Singer's work, often frankly sexual, draws heavily on Jewish folklore, religion, and mysticism and frequently deals with shtetl life in pre-Holocaust Eastern Europe. Many of his later works treat the loneliness of old age and the sense of alienation produced in Jews by the dissolution of values through assimilation with the Gentile world. His novels include Satan in Goray (1933, tr. 1955), The Family Moskat (1945, tr. 1950), The Slave (tr. 1962), The Manor (tr. 1967), Enemies (tr. 1972), Shosha (tr. 1978), The Penitent (tr. 1983), Scum (tr. 1991), and the posthumously published Shadows on the Hudson (tr. 1997).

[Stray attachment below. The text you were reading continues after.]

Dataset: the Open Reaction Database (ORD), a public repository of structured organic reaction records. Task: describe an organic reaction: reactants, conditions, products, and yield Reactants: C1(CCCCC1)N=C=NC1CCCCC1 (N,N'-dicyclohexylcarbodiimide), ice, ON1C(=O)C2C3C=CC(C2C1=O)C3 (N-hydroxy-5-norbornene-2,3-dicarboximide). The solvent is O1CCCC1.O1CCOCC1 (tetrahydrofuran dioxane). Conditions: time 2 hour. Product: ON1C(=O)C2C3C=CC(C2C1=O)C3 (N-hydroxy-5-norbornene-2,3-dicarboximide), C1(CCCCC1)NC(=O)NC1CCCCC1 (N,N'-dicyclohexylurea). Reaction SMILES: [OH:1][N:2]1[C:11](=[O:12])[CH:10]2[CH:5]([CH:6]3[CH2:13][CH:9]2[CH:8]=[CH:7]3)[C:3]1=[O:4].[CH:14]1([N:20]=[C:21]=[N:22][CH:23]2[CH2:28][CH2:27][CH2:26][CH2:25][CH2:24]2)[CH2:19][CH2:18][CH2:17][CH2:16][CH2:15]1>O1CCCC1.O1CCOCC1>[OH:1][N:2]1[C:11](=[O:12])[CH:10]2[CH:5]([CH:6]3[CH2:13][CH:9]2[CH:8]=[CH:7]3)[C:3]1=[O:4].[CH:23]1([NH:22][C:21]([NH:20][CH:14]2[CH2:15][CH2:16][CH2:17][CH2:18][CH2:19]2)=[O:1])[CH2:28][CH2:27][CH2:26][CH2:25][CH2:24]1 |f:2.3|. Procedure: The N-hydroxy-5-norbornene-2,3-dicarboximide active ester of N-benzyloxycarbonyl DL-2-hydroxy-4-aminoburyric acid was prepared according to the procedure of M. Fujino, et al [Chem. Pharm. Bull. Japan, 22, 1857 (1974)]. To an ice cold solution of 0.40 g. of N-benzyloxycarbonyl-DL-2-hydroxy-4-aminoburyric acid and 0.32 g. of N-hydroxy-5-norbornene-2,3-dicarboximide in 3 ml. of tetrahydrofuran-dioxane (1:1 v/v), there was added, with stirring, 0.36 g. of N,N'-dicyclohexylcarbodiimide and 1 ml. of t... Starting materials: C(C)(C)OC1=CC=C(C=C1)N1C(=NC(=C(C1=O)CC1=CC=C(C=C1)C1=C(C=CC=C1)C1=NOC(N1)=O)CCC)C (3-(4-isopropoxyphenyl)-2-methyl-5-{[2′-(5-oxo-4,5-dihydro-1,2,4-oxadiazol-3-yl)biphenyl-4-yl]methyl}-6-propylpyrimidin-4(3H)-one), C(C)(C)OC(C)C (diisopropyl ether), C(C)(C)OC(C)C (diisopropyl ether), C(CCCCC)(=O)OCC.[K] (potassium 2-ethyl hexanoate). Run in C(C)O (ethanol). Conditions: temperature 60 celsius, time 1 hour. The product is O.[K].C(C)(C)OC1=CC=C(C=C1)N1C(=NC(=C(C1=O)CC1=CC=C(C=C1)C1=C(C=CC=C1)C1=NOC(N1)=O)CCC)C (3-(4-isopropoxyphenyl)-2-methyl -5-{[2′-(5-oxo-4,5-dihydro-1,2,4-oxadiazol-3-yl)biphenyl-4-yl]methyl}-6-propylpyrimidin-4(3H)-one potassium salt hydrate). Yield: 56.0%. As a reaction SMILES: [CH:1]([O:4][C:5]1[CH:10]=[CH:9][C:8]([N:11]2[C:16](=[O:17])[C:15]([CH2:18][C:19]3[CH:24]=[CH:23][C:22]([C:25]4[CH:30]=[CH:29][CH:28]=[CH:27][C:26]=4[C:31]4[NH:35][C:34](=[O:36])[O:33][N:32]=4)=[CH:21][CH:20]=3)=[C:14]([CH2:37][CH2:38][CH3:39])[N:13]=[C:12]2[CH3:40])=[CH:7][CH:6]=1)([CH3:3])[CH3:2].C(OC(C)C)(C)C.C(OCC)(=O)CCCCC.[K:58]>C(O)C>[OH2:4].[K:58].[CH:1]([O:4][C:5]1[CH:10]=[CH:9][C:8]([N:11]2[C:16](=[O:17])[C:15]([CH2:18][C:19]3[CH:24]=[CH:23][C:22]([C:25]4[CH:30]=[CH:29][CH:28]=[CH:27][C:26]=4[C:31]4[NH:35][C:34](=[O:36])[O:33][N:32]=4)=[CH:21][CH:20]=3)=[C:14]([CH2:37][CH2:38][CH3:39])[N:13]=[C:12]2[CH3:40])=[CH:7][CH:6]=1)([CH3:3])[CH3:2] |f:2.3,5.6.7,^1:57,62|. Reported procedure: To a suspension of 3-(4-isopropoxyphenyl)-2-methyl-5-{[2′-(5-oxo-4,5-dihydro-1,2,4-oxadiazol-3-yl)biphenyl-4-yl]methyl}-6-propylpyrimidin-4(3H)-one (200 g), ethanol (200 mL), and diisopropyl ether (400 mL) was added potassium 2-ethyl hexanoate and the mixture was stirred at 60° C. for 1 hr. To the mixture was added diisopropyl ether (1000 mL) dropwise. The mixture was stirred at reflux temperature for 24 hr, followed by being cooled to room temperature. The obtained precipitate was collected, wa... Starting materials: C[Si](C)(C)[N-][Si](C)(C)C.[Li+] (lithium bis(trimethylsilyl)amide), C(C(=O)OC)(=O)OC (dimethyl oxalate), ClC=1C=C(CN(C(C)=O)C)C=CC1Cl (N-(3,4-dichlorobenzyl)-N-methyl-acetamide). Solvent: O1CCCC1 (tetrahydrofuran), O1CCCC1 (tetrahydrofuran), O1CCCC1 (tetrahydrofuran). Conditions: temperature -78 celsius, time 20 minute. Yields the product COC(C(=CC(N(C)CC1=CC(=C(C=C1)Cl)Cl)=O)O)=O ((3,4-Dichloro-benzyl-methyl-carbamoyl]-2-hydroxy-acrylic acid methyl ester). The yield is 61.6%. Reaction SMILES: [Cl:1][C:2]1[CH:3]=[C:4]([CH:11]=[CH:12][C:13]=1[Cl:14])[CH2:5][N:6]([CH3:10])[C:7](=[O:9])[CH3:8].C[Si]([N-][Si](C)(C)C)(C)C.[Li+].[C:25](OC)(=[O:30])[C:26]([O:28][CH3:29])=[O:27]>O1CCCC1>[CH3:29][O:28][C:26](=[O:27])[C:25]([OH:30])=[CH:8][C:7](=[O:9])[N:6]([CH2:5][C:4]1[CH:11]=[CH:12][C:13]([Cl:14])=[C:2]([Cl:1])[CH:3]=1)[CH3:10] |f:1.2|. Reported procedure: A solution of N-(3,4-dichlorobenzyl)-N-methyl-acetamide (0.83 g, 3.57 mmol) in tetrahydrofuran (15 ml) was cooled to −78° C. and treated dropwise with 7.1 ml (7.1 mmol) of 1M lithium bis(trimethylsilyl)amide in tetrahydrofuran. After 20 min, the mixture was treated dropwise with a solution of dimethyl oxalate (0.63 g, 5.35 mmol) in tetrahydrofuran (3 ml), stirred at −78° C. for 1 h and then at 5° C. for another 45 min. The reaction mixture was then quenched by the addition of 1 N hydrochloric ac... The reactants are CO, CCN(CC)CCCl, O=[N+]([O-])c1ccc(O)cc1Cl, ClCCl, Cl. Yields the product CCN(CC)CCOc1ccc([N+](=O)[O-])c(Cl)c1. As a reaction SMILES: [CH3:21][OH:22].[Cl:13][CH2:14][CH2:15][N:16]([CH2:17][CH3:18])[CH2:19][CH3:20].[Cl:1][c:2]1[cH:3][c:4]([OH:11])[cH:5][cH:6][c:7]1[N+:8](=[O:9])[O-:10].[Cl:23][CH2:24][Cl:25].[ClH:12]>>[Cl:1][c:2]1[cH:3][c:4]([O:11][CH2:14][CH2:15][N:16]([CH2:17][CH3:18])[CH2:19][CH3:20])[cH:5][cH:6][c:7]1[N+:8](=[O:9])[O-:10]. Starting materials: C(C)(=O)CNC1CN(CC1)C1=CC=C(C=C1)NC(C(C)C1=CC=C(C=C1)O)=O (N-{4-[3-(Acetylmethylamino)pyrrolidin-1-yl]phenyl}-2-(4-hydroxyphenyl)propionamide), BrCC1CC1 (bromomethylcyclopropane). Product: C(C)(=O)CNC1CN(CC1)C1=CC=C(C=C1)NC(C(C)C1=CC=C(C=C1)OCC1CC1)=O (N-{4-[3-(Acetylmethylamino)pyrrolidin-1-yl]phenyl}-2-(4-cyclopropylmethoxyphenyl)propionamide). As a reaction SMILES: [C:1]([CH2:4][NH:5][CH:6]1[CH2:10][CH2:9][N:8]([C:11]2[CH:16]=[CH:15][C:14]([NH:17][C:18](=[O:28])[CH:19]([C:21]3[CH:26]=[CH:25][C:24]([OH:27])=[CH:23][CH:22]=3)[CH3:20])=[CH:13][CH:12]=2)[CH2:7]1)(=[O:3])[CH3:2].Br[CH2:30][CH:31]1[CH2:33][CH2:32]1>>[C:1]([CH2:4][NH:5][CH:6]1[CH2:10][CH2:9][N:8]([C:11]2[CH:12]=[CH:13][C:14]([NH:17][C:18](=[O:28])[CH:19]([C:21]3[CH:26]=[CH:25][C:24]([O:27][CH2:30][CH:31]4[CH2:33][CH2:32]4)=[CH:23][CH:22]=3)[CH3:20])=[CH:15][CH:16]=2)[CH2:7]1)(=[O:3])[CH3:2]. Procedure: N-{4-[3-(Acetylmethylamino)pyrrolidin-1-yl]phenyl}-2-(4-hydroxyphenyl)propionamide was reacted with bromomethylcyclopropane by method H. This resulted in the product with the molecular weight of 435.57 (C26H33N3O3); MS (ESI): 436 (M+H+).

Singer is also highly regarded for his hundreds of vivid, imaginative, perceptive, and witty short stories. Collections include Gimpel the Fool (tr. 1961), The Spinoza of Market Street (tr. 1961), Old Love (tr. 1979), and The Death of Methuselah (tr. 1985). In 2004 his Collected Stories, in English translation, were published in three volumes. Singer also wrote books for children and several plays, notably The Mirror (tr. 1973). Though he wrote in Yiddish, he was fluent in English and closely supervised the English translations of his works. In 1978 he won the Nobel Prize in Literature, the first Yiddish-language author to be so honored.
See his autobiographical In My Father's Court (1966); his memoirs, A Little Boy in Search of God (1976), A Young Man in Search of Love (1978), Lost in America (1979), and Love and Exile (1984); biographies by P. Kresh (1979), C. Sinclair (1983), J. Hadda (1997), and F. Noiville (2006); I. Stavans, ed., Isaac Bashevis Singer: An Album (2004); studies by E. Alexander (1980), D. N. Miller (1985), and G. Farrell and B. Farrell, ed. (1996).